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Galápagos Islands

Dust clouds rise from Fernandina caldera on July 4, 1968, about three weeks after a major explosive eruption that was followed by collapse of the caldera floor. Collapse occurred incrementally and asymmetrically, ranging up to about 350 m at the SE end of the caldera, which contains the caldera lake. Fernandina, the most active of Galápagos volcanoes, is a basaltic shield volcano with a deep 4 x 6.5 km summit caldera. Flat-topped benches mark the SE and NW ends of the elliptical caldera.  Photo by Tom Simkin, 1968 (Smithsonian Institution). 

fernandina profile
Chuck Wood  took this picture in 1979 while sailing around Fernandina island.
The lava flows are clearly seen on the sides of the volcano and along the shore.



The Jan-Feb, 1995 eruption:
On Jan 25, sailors reported a red glow over Fernandina, the most active of The Galapagos volcanoes. A group of interested people immediately set sail to Fernandina and discovered that lava was flowing from a crack in the ground (such cracks are called fissures). The new lava flowed about five kilometers and entered the sea. By the 28th of September, small clots of lava thrown up around the fissure had built a spatter cone 20-30 m high. A plume or cloud of steam and ash particles rose 3-4 km above the cone.

Observations of a red glow over the caldera at the top of Fernandina during the first night, and later discovery of other fissures and fresh lava between the spatter cone and the caldera suggests a story for how the eruption developed. Perhaps the eruption started inside the caldera (explaining the red glow seen early on). Then a crack or fracture allowed lava to escape along the line of fissures. Finally, the eruption concentrated at the lower fissure where a cone was built. And lava continued to pour into the sea at least until mid-February.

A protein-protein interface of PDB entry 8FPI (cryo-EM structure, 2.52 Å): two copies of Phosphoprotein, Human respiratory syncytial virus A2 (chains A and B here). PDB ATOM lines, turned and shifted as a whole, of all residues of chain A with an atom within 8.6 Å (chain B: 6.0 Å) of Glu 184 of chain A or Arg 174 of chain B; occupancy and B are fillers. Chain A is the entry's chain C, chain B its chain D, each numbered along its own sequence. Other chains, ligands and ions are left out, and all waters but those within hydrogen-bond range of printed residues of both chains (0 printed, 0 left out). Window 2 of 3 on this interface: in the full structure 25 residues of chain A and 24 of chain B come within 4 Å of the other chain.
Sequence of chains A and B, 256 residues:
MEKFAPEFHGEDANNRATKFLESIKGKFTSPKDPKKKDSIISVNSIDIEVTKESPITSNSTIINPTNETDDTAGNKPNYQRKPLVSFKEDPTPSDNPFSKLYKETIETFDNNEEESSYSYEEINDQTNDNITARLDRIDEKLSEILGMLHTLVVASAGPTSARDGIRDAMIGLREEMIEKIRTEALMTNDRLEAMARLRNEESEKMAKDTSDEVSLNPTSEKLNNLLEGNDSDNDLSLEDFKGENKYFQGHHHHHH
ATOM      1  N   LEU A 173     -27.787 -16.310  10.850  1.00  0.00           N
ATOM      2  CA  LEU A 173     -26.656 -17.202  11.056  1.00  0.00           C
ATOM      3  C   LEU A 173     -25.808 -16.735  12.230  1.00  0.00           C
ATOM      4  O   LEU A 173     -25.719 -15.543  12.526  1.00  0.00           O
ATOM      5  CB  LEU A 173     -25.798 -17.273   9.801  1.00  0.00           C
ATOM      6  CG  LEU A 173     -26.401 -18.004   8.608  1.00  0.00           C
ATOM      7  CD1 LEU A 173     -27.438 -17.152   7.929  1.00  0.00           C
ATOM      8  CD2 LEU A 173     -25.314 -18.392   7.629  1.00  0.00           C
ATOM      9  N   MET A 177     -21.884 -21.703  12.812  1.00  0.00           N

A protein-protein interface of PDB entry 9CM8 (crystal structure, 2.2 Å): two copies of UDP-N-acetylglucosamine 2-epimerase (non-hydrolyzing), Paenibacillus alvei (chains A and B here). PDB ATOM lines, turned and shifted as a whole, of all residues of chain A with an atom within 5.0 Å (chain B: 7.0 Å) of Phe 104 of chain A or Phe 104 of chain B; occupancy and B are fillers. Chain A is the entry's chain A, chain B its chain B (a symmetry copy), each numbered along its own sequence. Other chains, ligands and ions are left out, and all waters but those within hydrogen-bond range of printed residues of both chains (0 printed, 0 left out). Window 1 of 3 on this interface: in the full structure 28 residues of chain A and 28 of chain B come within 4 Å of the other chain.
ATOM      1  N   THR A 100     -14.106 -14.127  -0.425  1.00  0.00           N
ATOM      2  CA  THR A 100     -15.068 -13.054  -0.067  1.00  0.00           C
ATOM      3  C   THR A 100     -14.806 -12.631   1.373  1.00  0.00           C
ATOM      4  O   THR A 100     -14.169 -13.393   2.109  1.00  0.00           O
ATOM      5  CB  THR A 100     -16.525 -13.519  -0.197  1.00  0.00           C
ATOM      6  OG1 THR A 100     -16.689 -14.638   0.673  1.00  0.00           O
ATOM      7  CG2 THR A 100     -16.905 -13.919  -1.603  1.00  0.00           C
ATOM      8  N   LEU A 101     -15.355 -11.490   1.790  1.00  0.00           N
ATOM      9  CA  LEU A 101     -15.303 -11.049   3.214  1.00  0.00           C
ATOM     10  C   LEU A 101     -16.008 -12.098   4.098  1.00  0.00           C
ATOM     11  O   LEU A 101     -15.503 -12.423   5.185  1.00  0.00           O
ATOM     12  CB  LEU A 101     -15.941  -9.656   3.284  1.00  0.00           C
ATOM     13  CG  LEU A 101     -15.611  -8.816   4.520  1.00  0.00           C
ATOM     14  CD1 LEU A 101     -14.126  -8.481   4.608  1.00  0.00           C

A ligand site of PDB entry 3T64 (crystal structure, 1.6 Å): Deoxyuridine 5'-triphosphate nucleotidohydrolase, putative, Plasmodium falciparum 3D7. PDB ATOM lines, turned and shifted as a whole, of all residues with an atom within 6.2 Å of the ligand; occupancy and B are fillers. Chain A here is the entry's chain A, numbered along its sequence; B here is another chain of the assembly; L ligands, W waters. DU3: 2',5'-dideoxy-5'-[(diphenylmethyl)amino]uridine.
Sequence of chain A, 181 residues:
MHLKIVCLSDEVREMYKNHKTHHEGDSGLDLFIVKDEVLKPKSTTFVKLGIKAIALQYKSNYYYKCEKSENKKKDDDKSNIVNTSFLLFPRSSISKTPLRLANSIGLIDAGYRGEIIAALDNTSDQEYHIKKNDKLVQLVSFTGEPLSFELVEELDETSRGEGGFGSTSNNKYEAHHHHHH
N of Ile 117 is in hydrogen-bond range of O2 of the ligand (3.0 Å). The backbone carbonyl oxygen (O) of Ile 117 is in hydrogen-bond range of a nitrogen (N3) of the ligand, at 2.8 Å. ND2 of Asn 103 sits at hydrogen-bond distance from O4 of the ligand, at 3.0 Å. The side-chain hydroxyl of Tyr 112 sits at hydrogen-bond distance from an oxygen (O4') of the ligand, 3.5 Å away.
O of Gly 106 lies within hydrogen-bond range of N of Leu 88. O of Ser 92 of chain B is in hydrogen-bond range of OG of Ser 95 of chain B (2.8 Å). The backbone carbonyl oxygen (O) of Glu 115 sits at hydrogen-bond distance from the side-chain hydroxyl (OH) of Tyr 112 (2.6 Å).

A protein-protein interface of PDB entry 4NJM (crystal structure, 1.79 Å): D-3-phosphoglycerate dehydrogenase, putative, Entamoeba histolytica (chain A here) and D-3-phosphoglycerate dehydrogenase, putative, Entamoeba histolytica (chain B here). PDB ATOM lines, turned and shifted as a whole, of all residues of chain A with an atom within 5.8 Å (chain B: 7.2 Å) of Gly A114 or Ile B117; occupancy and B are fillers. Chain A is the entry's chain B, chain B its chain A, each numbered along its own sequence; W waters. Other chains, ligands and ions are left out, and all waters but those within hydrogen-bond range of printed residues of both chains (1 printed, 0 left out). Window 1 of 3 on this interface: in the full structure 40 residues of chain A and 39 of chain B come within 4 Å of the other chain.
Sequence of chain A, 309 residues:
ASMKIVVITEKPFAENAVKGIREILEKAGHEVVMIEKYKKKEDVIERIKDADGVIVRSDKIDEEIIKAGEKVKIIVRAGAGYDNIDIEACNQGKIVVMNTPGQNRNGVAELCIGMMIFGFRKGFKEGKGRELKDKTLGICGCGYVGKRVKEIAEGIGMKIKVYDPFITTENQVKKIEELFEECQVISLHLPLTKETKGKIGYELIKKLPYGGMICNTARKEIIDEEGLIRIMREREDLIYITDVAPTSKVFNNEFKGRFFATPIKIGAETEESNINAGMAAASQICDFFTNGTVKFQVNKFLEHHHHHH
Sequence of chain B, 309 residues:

Fernandina Island
This picture of Fernandina was taken by a Space Shuttle crew in the 1980s. Everything on the island is volcanic - the lava flows are shades of blue. The X on the bottom left side shows the approximate location of the 1995 eruption site. One of the sad things about the eruption is that many birds and fish were killed. The heat from the lava entering the sea killed fish, and then seabirds who dived into the water to eat the fish were scalded to death.


Background on the Galapagos Islands

A thousand kilometers west of Ecuador is a volcanic chain called the Galapagos Islands. These Pacific Ocean islands are famous because the British scientist Charles Darwin visited them in the 1830s. It was Darwin's studies of the Galapagos finches and other birds and animals that led him to his famous theory of evolution.


Although the Galapagos includes nearly a dozen islands, most of the volcanic activity during the last few hundred years has occurred on two islands, Isabela and Fernandina. Isabela is shaped like a seahorse and contains five and a half large shield volcanoes. The half volcano is Ecuador (the name of a volcano, not the country!), whose western half has apparently collapsed into the ocean.

The Galapagos Islands have been built entirely by volcanism, and about 60 previous eruptions have been recorded over the last 200 years, so it is not surprising that another eruption has occurred. But the surprise is where the eruption happened. Although many Galapagos eruptions have been in and around the large calderas on top of the shield volcanoes, the activity that started Jan 25 was from a vent far down the flank of Fernandina, near the sea. The last time this occurred at Fernandina, in 1968, there was a huge collapse of the floor of the caldera - it fell more than 350 meters. The new eruption has not caused another collapse, so far.




Galapagos Shipboard
Chuck Wood took this picture in 1979 also. It shows the small boat they used to sail around the islands. At the helm is Tui De Roy, a woman who grew up in the Galapagos Islands and knows them probably better than any other person. The two bearded men behind her who look like fishermen are actually famous volcanologists. The man on the right is Bob Smith of the U.S. Geological Survey, and the man on the left is Tom Simkin of the Smithsonian Institution.